On Implementing a National Graduate Medical Education Trust Fund the cost limits according to teaching intensity. In addition, direct GME costs continued to be reimbursed on a reasonable cost basis under TEFRA. TEFRA also contained a provision that required the Secretary of Health and Human Services to develop a proposal for the prospective payment of hospitals under Medicare. The Secretary proposed to retain the payment for direct GME costs as a separate payment: Although graduate medical education is not directly related to the delivery of patient care to Medicare beneficiaries, these costs have always been paid by the Medicare program. This is not required by law, although the legislative history of Medicare indicates congressional intent that medical education costs be reimbursed by Medicare until the community undertakes to bear these costs in some other way. (Schweiker, 1982) Further, these direct GME payments would continue to be based on the hospital's reasonable costs: Direct medical education costs . . . will be passed through by PPS. . . . The Department believes that the direct costs of approved medical education programs should be excluded from the rate and be reimbursed as per the present system. This approach will assure that the base rate is related to a patient care outcome and not significantly influenced by factors whose existence is really based on objectives quite apart from the care of particular patients in a particular hospital. This approach will allow for continued Federal support of medical education through the Medicare program while clearly identifying that support as separate from patient care. (Schweiker, 1982) The ''pass-through'' payment for direct GME costs continued until the passage of the Consolidated Omnibus Budget Reconciliation Act of 1985 (COBRA), as described below, and the promulgation of rules based on this legislation. The Secretary's proposal for IME payments also continued the previous policy of recognizing the higher patient care costs at teaching hospitals: The indirect costs of graduate medical education are higher patient care costs incurred by hospitals with medical education programs. Although it is not known precisely what part of these higher costs are due to teaching . . . and what part is due to other factors . . . the Medicare Cost Reports clearly demonstrate that costs per case are higher in teaching hospitals. . . . Thus, not wanting to penalize these hospitals, an adjustment methodology has been developed which permits Medicare to pay teaching hospitals the same standard prices as other hospitals, while passing through the higher patient care costs associated with teaching hospitals. The Department believes that recognition of these indirect costs should be accomplished as a lump-sum payment, separate and distinct from the base rate. . . . The hospital's cash flow will be preserved by some sort of periodic payment. (Schweiker, 1982)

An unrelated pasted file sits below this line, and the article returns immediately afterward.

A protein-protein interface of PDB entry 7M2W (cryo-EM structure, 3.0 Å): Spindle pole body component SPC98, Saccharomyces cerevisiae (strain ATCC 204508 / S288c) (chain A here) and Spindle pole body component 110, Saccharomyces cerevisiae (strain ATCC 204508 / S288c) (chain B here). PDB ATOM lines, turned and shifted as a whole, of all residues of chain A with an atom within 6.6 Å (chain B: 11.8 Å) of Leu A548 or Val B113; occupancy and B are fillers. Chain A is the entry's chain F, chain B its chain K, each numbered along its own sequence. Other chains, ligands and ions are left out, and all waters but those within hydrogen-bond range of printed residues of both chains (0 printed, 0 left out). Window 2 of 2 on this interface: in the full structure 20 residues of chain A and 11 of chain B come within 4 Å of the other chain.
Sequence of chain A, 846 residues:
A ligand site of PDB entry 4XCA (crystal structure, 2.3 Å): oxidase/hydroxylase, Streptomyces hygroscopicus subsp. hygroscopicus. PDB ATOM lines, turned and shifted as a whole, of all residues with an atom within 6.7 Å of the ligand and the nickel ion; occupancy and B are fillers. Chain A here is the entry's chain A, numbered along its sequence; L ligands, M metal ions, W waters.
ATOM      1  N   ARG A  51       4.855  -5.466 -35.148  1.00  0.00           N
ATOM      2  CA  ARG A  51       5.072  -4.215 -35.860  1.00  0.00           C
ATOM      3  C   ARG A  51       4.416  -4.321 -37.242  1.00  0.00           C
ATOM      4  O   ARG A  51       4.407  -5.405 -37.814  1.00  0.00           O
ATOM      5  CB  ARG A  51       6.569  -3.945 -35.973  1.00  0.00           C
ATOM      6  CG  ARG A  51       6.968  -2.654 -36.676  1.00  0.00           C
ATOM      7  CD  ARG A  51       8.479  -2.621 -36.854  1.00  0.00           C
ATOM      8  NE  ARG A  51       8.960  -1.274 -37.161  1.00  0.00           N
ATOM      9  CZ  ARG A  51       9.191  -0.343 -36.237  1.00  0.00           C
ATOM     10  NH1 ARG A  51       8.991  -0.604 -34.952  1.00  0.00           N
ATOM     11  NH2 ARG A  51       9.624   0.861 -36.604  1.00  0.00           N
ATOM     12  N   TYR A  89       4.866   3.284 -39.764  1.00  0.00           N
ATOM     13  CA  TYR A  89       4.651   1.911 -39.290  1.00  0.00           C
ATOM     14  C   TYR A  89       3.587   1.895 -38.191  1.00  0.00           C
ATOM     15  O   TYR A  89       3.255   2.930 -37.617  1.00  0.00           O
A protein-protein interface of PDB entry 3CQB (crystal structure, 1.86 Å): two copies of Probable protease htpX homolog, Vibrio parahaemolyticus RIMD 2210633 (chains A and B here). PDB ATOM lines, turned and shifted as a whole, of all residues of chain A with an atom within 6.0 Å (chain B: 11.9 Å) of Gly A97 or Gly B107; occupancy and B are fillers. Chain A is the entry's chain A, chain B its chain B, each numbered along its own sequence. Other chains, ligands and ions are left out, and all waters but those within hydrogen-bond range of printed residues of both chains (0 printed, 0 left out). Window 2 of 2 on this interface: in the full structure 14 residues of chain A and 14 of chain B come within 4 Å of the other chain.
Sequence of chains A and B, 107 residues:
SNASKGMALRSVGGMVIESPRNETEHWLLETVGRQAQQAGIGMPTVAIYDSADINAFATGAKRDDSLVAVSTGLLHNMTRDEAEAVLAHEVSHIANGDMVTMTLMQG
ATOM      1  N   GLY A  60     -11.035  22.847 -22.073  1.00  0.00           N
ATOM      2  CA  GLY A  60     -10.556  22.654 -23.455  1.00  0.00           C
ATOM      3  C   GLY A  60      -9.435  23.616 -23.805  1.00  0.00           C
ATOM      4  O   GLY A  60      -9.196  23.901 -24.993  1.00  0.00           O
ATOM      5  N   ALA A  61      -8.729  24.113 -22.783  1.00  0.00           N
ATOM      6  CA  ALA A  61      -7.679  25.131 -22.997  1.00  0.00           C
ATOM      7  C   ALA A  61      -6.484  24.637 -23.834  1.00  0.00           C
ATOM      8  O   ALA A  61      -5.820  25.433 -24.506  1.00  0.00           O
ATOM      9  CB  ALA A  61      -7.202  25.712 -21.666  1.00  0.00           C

OCR for page 54